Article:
Three Things I’ve Learned Spending a Year Writing about Female Entrepreneurs


kylieBy Kylie Kendall

[dropcap background="no" color="#333333"]A[/dropcap] few weeks ago, I was interviewing someone who founded an organization that supports women in leadership. At the end of the interview I asked, as I always do, if she had anything else to add that I hadn’t covered in my questions.

“Can I just say that you’re very well read and you know a lot about this topic?” she offered.

I could have cried. I’ve always felt like a bit of an imposter in interviews, worrying that the person I’m interviewing will figure out I don’t know what I’m talking about. So to hear someone tell me the distinct opposite of that was incredibly affirming.

After I hung up, I thought about it more and finally decided, she’s right. I was well read. I did know a lot about the topic. This was the second-last piece of a 20-part feature article series (launching this summer!) I wrote for Dream, Girl. I’d spent almost a year thinking, reading, talking to experts, and writing about women in entrepreneurship. [divider type="short" spacing="10"] I’ve learned a lot, personally, from female entrepreneurs. As a freelance writer and editor for the past year and a half, I am one – so reading and writing about women who are building businesses and lives similar to my own has been more important at this stage in my career than I can explain.

But on a broader scale, I’ve also had the opportunity to think about the ways we, as a society, talk about female entrepreneurs – the ways that, for all our chatter on the topic, we’ve fallen short. I really wanted this series to feel different, more real. I really think we accomplished that.

That said, here are three things I know for sure about female entrepreneurs after spending a year writing about them. [divider type="dashed" spacing="10"]

1. Female entrepreneurs don’t need our advice.

Well intentioned as they may be, all those articles about what words women should or should use in emails really miss the mark. Women navigating complicated corporate structures that are still heavily permeated by male culture might appreciate those tips for the time being, but those of us who are creating their own corporate cultures definitely don’t.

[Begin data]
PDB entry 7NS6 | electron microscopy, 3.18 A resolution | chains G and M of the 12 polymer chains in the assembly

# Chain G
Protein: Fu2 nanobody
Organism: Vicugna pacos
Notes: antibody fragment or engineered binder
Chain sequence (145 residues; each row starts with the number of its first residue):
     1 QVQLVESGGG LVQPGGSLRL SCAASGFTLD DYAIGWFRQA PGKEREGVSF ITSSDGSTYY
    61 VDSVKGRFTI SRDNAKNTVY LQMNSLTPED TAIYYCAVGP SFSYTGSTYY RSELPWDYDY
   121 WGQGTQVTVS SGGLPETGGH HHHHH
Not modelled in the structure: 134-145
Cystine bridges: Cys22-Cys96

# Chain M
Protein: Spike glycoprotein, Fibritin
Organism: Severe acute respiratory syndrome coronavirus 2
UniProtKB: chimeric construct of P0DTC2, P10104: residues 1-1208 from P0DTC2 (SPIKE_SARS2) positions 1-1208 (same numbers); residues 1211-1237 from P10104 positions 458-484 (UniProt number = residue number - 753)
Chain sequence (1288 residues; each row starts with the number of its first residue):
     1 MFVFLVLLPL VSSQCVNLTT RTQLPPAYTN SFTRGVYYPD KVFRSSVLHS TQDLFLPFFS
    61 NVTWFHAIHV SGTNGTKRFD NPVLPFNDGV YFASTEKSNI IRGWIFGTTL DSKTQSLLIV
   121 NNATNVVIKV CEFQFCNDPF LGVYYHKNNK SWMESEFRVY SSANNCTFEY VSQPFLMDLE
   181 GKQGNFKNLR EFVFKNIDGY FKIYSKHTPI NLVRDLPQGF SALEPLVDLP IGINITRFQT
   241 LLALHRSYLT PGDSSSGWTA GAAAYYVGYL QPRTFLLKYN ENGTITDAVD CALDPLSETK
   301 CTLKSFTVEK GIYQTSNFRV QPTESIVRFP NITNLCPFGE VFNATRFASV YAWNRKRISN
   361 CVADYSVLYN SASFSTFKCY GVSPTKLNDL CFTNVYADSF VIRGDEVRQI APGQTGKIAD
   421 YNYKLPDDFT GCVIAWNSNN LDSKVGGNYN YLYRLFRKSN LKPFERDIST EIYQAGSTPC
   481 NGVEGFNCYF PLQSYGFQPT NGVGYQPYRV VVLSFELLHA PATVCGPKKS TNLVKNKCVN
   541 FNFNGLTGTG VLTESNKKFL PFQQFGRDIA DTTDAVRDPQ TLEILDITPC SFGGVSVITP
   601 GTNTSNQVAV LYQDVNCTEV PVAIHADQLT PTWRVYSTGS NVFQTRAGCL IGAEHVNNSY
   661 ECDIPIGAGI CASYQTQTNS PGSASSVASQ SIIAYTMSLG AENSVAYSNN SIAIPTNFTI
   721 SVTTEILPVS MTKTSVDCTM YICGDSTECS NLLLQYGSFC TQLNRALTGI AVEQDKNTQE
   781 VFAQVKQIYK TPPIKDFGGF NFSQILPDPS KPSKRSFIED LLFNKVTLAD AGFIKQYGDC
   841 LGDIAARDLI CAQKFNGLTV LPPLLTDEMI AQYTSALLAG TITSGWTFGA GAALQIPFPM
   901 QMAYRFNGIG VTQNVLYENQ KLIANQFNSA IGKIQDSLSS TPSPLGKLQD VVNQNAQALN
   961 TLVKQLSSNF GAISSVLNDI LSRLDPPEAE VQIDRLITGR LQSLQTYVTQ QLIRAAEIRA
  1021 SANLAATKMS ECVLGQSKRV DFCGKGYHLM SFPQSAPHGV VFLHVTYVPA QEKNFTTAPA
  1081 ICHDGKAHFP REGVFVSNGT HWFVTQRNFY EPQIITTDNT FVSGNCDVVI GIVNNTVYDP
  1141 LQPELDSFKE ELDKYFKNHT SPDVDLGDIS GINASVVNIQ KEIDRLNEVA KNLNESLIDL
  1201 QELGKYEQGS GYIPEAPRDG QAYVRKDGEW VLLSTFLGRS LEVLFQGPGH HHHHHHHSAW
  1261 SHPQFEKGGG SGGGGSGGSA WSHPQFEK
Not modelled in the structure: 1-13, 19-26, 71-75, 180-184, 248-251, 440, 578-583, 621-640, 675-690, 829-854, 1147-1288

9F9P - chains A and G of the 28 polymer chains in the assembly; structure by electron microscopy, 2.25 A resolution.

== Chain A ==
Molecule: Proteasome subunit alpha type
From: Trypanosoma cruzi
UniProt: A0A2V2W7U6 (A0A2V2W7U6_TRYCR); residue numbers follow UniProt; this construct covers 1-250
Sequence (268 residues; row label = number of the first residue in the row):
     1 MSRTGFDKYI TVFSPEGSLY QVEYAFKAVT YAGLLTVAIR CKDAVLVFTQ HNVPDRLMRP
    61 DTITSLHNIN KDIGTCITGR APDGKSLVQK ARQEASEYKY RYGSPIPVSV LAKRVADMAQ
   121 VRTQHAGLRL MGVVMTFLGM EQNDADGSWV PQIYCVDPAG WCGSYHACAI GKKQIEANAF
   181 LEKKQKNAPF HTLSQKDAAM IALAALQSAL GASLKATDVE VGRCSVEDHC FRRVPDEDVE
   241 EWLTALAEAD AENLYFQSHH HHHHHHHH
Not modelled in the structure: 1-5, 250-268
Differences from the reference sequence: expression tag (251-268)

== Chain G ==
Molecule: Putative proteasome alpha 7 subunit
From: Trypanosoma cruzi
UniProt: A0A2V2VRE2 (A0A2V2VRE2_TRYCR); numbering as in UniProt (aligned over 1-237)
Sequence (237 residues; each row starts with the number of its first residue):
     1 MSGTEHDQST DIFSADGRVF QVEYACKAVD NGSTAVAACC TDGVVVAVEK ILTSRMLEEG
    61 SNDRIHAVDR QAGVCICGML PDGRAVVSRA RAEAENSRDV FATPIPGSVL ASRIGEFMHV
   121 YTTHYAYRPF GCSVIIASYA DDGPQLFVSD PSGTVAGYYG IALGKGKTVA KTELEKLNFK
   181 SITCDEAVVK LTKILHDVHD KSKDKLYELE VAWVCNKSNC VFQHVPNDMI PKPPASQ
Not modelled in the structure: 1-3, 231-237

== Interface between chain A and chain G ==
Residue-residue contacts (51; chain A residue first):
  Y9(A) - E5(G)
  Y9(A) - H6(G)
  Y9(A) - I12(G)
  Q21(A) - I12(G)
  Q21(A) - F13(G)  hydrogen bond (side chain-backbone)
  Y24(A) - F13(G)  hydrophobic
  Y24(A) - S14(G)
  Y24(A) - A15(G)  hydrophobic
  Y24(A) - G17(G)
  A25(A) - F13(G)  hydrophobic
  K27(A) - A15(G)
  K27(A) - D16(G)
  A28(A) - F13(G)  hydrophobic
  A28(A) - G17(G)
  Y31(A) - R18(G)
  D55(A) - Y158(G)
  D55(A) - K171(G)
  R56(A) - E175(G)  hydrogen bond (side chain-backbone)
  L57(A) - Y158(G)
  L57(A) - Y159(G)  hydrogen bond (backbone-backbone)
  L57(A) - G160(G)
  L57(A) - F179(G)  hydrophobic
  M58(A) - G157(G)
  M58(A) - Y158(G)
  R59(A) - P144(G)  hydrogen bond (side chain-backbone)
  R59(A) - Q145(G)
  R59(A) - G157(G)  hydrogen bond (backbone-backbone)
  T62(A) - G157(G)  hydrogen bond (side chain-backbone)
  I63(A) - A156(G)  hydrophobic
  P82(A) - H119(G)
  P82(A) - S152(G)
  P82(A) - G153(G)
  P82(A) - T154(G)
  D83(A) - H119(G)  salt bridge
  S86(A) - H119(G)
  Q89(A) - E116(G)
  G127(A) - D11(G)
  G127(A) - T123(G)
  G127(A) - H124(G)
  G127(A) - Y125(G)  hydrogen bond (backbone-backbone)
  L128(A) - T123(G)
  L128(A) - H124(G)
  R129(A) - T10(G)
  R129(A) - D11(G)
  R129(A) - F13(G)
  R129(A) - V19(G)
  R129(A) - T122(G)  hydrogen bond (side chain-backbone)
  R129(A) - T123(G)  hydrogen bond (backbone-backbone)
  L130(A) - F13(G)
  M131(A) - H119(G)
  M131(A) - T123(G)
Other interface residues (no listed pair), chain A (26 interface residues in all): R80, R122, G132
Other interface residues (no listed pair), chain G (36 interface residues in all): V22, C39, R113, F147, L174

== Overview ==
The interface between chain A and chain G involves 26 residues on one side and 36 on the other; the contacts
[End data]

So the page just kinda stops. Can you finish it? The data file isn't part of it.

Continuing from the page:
What’s infinitely more helpful is confirming that women’s unique leadership styles are valid. That the ways women have been socialized to lead others – very often, with kindness and compassion – are not weaknesses. That women who don’t conform to those gender roles are also great leaders. Basically, we need to accept and uplift women as they are. End of story. [divider type="thin" spacing="10"] 2. Female entrepreneurs are not a category.

And they’re not a hive mind. Sometimes, we talk about the power of female entrepreneurs in a way that can lump them together, only because our mission is to lift each and every one of them up. But it’s important to also understand that female entrepreneurs want different things and have different experiences from one another.

A woman of color might have very different experiences starting a business, getting funding, and navigating the startup world than a white woman might, for instance. There are layers of experiences and privilege that mean that some women move through the world – including the world of entrepreneurship – differently than others.

There are experiences that all female entrepreneurs share, but acknowledging our differences only makes our movement stronger.[divider type="thin" spacing="10"]

3. Female entrepreneurs are a force.

It might be because we’re accustomed to having to constantly prove our worth. It might be because we’ve read the stats about funding for women- versus men-led startups. It might be simply because women are smart, capable, powerful people. But women are starting businesses at rates higher than men are, and our businesses are statistically outperforming our male counterparts’.

So it’s time for people to stop rolling their eyes at feminist movements that have only ever said what’s unequivocally true – that women are incredible – and start taking female entrepreneurs seriously.